What’s it’s like for Dems

THE BIG IDEA: The uprising inside the House Democratic caucus is about much more than last week’s election results.

WaPo – Nov. 16, 2016


Yes, Nancy Pelosi poorly managed expectations. At one point, she said that her party could pick up the 30 seats necessary to win the House majority. Even during the home stretch, she mulled a gain of more than 20 seats. She wound up getting only six.

But the blow-up that caused the postponement of leadership elections from this Thursday to Nov. 30 – a decision made at the end of a tumultuous, two-hour meeting – is really about young lawmakers who are frustrated by a seniority system that limits their influence, African Americans who don’t feel like they have enough sway over Pelosi’s strategy and members from the heartland who feel that the dominance of coastal elites in the caucus has made it harder for them to connect with their constituents.

— For years now, there has been a problematic lack of upward mobility for younger Democrats. Consider:

The top three Democrats in leadership are 76 (Pelosi), 77 (Steny Hoyer) and 76 (Jim Clyburn). The top three Republican leaders, in contrast, are 46 (Paul Ryan), 51 (Kevin McCarthy) and 51 (Steve Scalise). Pelosi and Hoyer have together led the House Democrats for 14 years now. Ryan, of course, replaced John Boehner just last year after an open election process. (And while rank-and-file Republicans get to vote on who will chair the NRCC, Pelosi picks the leader of the DCCC.)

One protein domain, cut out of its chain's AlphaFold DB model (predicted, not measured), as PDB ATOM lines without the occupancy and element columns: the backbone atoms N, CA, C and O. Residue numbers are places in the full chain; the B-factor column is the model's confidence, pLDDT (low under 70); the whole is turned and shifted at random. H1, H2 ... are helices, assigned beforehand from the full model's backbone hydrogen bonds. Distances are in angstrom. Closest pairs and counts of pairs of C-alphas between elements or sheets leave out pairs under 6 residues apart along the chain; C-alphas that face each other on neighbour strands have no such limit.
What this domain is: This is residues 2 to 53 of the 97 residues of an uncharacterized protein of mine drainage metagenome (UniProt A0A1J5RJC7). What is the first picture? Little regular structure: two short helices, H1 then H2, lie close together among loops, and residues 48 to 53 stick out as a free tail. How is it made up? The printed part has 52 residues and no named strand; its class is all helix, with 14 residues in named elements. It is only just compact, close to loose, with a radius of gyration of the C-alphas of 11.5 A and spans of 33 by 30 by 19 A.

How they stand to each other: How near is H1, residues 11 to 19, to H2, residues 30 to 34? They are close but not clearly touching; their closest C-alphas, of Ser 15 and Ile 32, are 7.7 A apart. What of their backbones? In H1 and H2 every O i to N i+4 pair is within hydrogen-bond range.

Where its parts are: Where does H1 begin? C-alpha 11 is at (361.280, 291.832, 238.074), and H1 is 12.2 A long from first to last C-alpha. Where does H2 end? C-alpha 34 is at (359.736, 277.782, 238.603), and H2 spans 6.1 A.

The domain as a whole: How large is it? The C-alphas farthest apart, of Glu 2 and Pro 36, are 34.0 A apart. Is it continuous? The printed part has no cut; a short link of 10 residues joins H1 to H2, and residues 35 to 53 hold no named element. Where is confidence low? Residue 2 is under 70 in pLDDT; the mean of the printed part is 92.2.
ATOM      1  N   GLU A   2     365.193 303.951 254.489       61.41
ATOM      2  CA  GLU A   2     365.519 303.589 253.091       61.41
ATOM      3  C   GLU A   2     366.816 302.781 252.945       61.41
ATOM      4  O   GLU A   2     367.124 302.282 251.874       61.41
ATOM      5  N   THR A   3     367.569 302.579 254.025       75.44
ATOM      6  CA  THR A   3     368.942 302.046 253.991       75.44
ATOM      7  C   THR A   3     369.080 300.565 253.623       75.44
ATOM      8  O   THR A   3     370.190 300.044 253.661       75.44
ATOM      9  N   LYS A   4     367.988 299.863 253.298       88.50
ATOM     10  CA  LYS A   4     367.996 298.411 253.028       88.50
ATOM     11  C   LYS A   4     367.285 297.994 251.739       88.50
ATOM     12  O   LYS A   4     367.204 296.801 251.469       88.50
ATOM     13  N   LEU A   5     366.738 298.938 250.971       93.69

House Democrats do not have term limits for their committee chairs, as Republicans do. The average age of the Democratic ranking members on the 22 House committees this Congress is 68. The average age of the Republican chairmen is 60. On only four of the 22 committees is the top Republican older than the top Democrat.

The seniority rules mean that the most important committees are led by the oldest members. The ranking Democrat on the Judiciary, John Conyers, is 87. Ways and Means ranking member Sander Levin is 85. Nita Lowey, ranking on Appropriations, is 79. Maxine Waters, ranking on Financial Services, is 78. For context, the Republicans who lead those crucial committees are 78, 64, 61 and 59.

Dave Camp, then chairman of the House Ways and Means Committee, questions CMS chief Marilyn Tavenner during a hearing with ranking member Sander Levin back in 2013. (Andrew Harrer/Bloomberg)

— There is palpable concern among Democratic elites around town that too many of these ranking members in the House are not pit bull types who can effectively argue for Democratic principles on television and during floor debates. It’s a refrain you hear constantly: Do Democrats really want the 85-year-old Levin running point against the GOP’s drive to repeal Obamacare and negotiating what could be the most significant rewrite of the tax code in a generation? Do they want the 87-year-old Conyers being the tip of the spear against a Trump Justice Department and all the scandals that could potentially bring?